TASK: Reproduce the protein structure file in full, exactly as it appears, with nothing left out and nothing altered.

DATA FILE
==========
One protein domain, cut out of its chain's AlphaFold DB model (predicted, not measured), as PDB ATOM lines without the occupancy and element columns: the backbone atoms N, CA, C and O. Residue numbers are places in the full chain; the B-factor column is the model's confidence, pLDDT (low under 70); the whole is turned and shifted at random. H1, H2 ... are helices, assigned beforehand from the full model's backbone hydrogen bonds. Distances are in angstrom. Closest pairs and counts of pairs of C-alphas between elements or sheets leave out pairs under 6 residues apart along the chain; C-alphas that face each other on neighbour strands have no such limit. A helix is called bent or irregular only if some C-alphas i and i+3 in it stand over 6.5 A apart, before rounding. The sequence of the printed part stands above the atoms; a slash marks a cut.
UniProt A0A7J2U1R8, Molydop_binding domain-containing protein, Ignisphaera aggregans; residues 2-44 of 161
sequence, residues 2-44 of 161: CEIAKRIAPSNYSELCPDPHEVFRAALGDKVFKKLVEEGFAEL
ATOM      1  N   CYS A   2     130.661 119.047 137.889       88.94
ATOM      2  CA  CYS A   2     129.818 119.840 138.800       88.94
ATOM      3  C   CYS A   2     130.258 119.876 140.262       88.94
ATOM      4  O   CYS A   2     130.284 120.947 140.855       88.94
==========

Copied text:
One protein domain, cut out of its chain's AlphaFold DB model (predicted, not measured), as PDB ATOM lines without the occupancy and element columns: the backbone atoms N, CA, C and O. Residue numbers are places in the full chain; the B-factor column is the model's confidence, pLDDT (low under 70); the whole is turned and shifted at random. H1, H2 ... are helices, assigned beforehand from the full model's backbone hydrogen bonds. Distances are in angstrom. Closest pairs and counts of pairs of C-alphas between elements or sheets leave out pairs under 6 residues apart along the chain; C-alphas that face each other on neighbour strands have no such limit. A helix is called bent or irregular only if some C-alphas i and i+3 in it stand over 6.5 A apart, before rounding. The sequence of the printed part stands above the atoms; a slash marks a cut.
UniProt A0A7J2U1R8, Molydop_binding domain-containing protein, Ignisphaera aggregans; residues 2-44 of 161
sequence, residues 2-44 of 161: CEIAKRIAPSNYSELCPDPHEVFRAALGDKVFKKLVEEGFAEL
ATOM      1  N   CYS A   2     130.661 119.047 137.889       88.94
ATOM      2  CA  CYS A   2     129.818 119.840 138.800       88.94
ATOM      3  C   CYS A   2     130.258 119.876 140.262       88.94
ATOM      4  O   CYS A   2     130.284 120.947 140.855       88.94